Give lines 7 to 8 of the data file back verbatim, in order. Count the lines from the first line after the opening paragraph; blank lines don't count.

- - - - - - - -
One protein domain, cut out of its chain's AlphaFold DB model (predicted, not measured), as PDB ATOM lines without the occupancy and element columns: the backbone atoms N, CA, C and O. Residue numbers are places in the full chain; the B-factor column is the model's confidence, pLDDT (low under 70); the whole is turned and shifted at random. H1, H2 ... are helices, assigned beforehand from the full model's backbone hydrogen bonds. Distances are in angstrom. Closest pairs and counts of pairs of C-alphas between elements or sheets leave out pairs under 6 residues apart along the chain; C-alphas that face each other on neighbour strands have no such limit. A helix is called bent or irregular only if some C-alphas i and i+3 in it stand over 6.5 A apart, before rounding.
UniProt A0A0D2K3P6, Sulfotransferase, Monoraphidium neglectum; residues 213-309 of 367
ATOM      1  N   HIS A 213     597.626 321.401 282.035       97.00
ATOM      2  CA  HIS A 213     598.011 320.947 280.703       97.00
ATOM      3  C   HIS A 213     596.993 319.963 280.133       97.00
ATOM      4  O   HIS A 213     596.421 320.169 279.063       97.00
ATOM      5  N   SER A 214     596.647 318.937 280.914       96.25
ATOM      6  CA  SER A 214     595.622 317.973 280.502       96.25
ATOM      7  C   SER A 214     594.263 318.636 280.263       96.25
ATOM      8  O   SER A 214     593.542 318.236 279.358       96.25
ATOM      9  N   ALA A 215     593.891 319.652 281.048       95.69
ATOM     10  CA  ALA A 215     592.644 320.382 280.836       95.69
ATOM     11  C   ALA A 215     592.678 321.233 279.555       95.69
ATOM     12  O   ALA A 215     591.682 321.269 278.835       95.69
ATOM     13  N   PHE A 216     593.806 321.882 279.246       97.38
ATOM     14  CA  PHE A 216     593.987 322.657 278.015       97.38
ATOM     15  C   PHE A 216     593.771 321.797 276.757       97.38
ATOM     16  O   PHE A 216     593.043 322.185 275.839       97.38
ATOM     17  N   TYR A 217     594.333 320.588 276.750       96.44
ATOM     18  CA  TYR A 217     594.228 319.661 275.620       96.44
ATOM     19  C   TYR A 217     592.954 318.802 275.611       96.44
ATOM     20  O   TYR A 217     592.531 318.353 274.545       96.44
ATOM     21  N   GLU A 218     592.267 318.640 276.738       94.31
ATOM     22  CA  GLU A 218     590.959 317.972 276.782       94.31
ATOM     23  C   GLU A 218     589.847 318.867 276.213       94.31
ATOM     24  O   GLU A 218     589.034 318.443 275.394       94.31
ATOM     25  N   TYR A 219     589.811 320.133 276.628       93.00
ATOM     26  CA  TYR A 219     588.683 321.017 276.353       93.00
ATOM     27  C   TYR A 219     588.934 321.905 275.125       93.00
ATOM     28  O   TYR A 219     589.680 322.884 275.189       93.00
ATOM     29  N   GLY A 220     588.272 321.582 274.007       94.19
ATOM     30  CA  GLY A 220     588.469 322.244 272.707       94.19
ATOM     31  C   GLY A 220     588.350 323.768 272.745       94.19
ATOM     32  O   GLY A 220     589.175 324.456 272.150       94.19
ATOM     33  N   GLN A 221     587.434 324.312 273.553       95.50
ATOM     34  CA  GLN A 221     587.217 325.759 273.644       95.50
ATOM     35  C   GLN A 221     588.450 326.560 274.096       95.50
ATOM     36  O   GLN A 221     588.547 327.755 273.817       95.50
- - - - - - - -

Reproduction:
ATOM      6  CA  SER A 214     595.622 317.973 280.502       96.25
ATOM      7  C   SER A 214     594.263 318.636 280.263       96.25